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Five vessels and five aircraft reach MH370 search area in Indian Ocean

Published on Mar 26, 2014 11:06 AM
 
A Royal Australian Air Force (RAAF) AP-3C Orion takes off from RAAF base Pearce to search for Malaysian Airlines flight MH370 over the southern Indian Ocean on March 26, 2014. -- PHOTO: REUTERS

CANBERRA - Four Chinese vessels, an Australian navy ship and five aircraft have reached the search area in Indian Ocean for Malaysia Airlines flight MH370.

“Four Chinese ships are now in #MH370 search area with HMAS Success. Five aircraft on scene,’’ the Australia Maritime Safety Authority (AMSA) tweeted on Wednesday afternoon.

AMSA, which is coordinating the search involving six nations, said earlier that a total of seven military and five civilian aircraft will scour the area for debris from the jetliner which Malaysia said had crashed in a remote part of the southern Indian Ocean.MH370 Indian Ocean object sightings map

Xinhua news agency reported earlier that three Chinese warships and an icebreaker had arrived at the site west of Perth. The warships - consisting of supply ship Qiandaohu, missile destroyer Haikou and amphibious transport dock Kunlunshan - are searching an area about 29,000 sq km that is near 96 degrees east longitude and 43 degrees south latitude.

Chinese icebreaker Xuelong had also arrived in the area where Chinese airborne searchers spotted some suspicious objects on Monday, said Xinhua.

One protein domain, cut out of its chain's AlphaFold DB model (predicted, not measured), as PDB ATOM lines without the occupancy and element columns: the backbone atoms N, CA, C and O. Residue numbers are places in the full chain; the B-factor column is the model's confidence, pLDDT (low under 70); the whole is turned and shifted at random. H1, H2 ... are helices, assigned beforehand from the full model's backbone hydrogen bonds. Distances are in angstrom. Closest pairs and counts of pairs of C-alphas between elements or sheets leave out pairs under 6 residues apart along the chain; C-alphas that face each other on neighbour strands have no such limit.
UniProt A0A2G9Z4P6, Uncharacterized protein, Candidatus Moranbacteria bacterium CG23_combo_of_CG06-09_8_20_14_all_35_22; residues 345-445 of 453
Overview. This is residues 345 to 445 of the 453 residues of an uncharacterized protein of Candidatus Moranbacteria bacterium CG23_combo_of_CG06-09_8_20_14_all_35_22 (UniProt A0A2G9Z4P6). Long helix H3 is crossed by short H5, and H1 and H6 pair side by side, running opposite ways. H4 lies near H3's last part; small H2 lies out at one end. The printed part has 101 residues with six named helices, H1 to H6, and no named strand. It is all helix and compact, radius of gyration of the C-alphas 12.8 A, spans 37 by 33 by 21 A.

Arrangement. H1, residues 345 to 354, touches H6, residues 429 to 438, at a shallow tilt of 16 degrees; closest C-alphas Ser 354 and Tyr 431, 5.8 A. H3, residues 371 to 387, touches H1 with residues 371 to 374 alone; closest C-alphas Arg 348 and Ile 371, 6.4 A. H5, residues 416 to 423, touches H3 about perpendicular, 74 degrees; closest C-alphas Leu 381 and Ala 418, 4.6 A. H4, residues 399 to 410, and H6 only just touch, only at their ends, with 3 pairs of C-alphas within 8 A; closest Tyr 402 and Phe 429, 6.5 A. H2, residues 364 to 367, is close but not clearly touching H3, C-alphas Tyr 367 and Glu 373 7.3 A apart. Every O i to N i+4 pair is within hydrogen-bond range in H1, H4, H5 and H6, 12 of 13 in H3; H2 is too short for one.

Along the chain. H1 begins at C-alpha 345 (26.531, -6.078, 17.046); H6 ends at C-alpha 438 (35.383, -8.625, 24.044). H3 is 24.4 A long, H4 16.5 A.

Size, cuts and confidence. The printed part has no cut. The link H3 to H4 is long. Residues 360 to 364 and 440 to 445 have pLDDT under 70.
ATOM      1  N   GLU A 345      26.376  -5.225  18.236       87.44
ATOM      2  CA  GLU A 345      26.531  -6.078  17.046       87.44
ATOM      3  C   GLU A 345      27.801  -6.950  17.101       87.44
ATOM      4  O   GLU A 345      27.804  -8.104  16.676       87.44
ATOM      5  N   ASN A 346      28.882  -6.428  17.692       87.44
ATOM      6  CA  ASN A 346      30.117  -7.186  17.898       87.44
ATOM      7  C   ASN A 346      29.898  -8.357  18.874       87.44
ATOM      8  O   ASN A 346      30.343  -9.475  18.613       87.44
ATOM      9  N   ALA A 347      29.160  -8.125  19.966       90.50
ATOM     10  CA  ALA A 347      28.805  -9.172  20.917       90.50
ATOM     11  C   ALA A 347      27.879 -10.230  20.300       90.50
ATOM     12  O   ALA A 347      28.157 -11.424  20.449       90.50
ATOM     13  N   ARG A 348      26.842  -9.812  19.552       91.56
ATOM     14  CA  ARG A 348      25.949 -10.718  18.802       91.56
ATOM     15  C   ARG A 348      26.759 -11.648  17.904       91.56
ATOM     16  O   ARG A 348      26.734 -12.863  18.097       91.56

The crews combined visual search with other means such as radar and optical equipment, and sent helicopters up to carry out airborne observation. 

MH370 Recovery graphic

If Wednesday’s search ends up with nothing suspicious, the flotilla will move into the next phase when the ships will comb the area back and forth for five times to ensure that no clue is overlooked. according to Xinhua.

Malaysian Prime Minister Najib Razak on Monday night confirmed that flight MH370, which vanished on March 8 while flying to Beijing from Kuala Lumpur, had crashed in the southern Indian Ocean.

Citing satellite data analysis by British company Inmarsat, he said there was no doubt the Boeing 777 came down in one of the most remote places on Earth - an implicit admission that all 239 people on board had died.

While numerous floating objects have been seen by satellite images and spotter planes in the search zone, none has been positively identified as coming from the missing jet.

Recovery of wreckage could unlock clues about why the plane had diverted so far off course. Theories range from a hijacking to sabotage or a possible suicide by one of the pilots, but investigators have not ruled out technical problems.

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